We’re not fans of juices and smoothies around here (even ones made from organic veggies and fruit).
What? No post-yoga juice fix?
What’s wrong with us?!
It’s not that we never do it (though I think the last time was two years ago). And it’s not that it’s the worst (way better than soda, gatorade or other artificially colored and flavored drinks, for instance).
But here’s the thing. Most juices and smoothies have crazy-high sugar and carb loads; roller-coaster effects on insulin, blood glucose and energy levels; and a tendency to promote weight gain.
Even if you reduce sugar and carbs by omitting the fruit and going all green (meaning, NO apple or coconut water either), they can still impede digestion through their effect on stomach pH.
Misguided alkaline myths aside, our stomach needs to be acidic enough to properly digest food and prevent bloating, malabsorption and acid reflux.
This is no surprise from a Chinese Medicine perspective, which has long cautioned against eating too many raw, cold foods.
We see smoothies and juices as impairing digestion and metabolism, weakening the digestive organs, and promoting “damp” accumulation” in the body. “Damp” can take many forms, including excess weight gain.
This isn’t to say you should never, ever have your beloved green drink. But think of it as a treat. And make it a once-or-twice-a-week indulgence.
When you do indulge, you can minimize the fall-out by following these tips:
1. Stick to veggies and skip the fruit, apple juice and coconut water.
2. Add ginger, cinnamon and/or cardamom to facilitate digestion and counter all the “cold-natured” stuff. You could add a squeeze of fresh lemon or lime too.
3. Add a spoonful of healthy fat, such as coconut oil, to facilitate absorption of nutrients (which aren’t very “bioavailable” when consumed in the form of a big, acid-diluting green drink).
4. Avoid having juices and smoothies near meals (doing so will impair your ability to digest them…and likely result in bloating or sluggish energy levels).
Want a better, healthier option?
Cook your greens to optimize their healing potential.
I love knowing we’ve gotten our “green fix” for the day, especially during hotter months. But drinking a raw green drink, while tasty, nearly always leaves me with stomach cramps, bloating and low energy.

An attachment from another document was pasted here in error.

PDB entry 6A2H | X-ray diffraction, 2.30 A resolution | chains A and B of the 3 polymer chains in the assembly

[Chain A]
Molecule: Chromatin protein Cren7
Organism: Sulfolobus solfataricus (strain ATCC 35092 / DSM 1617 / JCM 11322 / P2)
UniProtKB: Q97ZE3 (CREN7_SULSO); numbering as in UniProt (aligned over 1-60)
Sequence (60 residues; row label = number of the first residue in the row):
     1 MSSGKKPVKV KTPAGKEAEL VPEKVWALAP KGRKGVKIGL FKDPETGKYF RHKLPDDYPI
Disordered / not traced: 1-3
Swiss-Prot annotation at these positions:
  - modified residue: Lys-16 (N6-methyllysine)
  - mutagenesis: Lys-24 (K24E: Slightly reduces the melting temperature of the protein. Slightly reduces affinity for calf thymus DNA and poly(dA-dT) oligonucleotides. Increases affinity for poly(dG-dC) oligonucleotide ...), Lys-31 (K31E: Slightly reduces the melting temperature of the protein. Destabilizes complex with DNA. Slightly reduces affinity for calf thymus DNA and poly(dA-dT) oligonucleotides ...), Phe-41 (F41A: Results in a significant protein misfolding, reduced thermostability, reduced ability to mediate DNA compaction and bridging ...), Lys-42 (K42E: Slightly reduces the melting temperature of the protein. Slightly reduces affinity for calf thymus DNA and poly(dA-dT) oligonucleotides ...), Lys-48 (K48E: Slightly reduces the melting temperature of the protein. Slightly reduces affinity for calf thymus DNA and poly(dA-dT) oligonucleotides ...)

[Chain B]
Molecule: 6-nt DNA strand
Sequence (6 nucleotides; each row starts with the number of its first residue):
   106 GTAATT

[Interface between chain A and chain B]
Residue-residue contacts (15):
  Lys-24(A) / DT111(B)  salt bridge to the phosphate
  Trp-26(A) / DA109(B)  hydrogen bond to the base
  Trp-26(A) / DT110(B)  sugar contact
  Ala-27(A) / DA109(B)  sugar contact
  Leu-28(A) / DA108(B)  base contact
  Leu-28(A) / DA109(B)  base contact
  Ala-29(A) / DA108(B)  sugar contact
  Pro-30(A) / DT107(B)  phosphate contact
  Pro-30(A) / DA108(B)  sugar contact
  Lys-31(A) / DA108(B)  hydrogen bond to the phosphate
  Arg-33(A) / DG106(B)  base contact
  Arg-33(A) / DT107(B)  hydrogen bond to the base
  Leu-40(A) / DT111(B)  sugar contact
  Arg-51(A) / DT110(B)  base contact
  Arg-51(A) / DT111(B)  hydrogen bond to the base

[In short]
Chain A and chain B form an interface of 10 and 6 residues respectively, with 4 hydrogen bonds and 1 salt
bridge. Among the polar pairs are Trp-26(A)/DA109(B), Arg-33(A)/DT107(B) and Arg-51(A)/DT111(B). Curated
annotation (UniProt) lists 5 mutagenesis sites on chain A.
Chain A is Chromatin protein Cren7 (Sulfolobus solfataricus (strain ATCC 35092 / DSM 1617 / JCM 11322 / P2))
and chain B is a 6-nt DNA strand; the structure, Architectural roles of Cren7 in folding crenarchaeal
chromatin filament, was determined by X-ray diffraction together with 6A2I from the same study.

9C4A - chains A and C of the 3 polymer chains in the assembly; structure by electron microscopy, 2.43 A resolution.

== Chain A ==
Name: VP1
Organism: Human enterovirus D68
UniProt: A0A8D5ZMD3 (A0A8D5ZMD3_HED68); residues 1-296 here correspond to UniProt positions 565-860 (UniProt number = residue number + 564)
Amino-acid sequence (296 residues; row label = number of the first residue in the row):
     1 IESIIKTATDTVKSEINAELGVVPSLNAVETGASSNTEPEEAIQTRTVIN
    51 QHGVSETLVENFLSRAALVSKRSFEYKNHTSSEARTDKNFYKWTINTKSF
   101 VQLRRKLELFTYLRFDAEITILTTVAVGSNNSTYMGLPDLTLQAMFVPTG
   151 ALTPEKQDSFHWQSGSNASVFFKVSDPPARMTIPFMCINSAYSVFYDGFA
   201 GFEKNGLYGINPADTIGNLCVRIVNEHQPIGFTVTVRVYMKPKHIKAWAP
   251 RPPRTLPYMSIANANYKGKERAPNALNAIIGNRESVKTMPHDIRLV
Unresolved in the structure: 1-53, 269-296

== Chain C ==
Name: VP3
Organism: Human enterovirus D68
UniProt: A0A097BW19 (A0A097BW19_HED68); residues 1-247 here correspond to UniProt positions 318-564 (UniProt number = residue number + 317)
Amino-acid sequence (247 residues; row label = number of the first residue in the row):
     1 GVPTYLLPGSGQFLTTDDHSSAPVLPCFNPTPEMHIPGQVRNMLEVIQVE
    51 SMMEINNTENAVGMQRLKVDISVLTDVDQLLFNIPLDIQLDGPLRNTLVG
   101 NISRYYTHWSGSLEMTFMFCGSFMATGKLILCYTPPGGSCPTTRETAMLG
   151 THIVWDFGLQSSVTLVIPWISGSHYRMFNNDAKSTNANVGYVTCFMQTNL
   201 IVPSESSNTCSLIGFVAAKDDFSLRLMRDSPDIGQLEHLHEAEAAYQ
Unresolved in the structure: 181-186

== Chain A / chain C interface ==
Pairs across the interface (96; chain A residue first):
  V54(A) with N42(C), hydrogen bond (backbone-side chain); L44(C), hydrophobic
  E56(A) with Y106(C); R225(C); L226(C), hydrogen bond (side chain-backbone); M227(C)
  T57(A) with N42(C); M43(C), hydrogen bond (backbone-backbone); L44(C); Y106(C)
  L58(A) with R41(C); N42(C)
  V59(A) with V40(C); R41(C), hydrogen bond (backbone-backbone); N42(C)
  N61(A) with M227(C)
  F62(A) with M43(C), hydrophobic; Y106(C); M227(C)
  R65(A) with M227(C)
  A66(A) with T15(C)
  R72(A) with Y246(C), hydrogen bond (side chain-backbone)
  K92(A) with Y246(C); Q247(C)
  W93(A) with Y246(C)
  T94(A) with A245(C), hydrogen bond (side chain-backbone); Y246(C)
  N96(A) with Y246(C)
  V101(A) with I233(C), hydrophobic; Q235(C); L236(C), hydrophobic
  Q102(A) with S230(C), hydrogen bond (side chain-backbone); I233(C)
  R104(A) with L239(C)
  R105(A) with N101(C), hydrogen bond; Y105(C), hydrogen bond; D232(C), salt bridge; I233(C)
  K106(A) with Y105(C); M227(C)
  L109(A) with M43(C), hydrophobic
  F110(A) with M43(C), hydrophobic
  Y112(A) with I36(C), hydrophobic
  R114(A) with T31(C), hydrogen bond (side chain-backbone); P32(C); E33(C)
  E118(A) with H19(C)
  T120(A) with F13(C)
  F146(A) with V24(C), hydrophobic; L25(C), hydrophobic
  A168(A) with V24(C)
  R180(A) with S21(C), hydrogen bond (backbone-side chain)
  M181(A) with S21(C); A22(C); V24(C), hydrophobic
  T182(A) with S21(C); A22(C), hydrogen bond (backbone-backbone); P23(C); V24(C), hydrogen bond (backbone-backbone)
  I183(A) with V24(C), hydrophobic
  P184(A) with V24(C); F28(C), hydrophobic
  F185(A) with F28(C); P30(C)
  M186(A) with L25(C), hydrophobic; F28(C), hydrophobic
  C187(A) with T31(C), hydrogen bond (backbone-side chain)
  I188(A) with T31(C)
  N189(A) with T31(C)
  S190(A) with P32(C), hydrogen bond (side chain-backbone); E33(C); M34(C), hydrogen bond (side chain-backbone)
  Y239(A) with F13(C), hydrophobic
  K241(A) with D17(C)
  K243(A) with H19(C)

So I cook our greens, turning them into something much easier on the digestion and much more bioavailable when it comes to accessing and making use of valuable nutrients.
Don’t worry—these “cooked green drinks” are still brilliantly colored and crazy-delicious.
How does “cooking your green drink” work? It’s super-simple and super-fast (maybe faster than waiting in the juice line).
1. Heat a heaping spoonful of ghee or coconut oil in a large stock pot, then add a heaping handful of chopped onions and sauté until soft and slightly golden (at least a few minutes, often 7-ish minutes or more—just don’t burn them).
Around minute 5 or so, you can throw in some finely chopped garlic and ginger too.
(If you want to get fancy, sprinkle cumin, coriander or other spices into the heated oil 30 seconds before adding the onions, garlic and ginger.)
2. While the onions, garlic and ginger are sautéing, roughly chop your featured veggies (and/or fruits) of choice. For the fennel-apple-ginger-chard soup above, this meant 2 fennel bulbs (and a bit of the stalks), a whack of green chard, and a few slices of Granny Smith apple.
3. Once the onions are soft and slightly golden, dump in the chopped veggies and/or fruits. Add a cup or so of water or simple soup stock (making sure it’s sugar-free), along with a sprinkle of any additional spices that strike your fancy. For the soup pictured, I added cumin and fresh thyme leaves.
Sometimes I’ll add a splash of coconut aminos too—but the whether and when of that is pretty random. Oh, and I generally add sea salt and cracked pepper just before eating, but you could do so during the cooking process instead.
4. Bring everything to a near-boil, then immediately reduce to very low, cover the pot, and let your creation simmer. How long depends on what’s in the pot—the idea is to have your veggies slightly soft but not total mush, and some take longer than others. I just check on them every few minutes, stirring everything around and making sure there’s enough liquid (if not, I add a little water).
5. Once cooking seems complete, (carefully) dump the contents of the pot into a blender (we use a Vitamix) and puree until your soup reaches desired consistency.
You can add more water or broth at this point if the soup isn’t thin enough for you. (I like mine so thick and clumpy, I could eat it with a fork.) Another optional addition is full-fat, organic coconut milk.
You could of course get creative with veggie selection—collards are my current go-to. Whatever you choose, please tell us about it in the comments!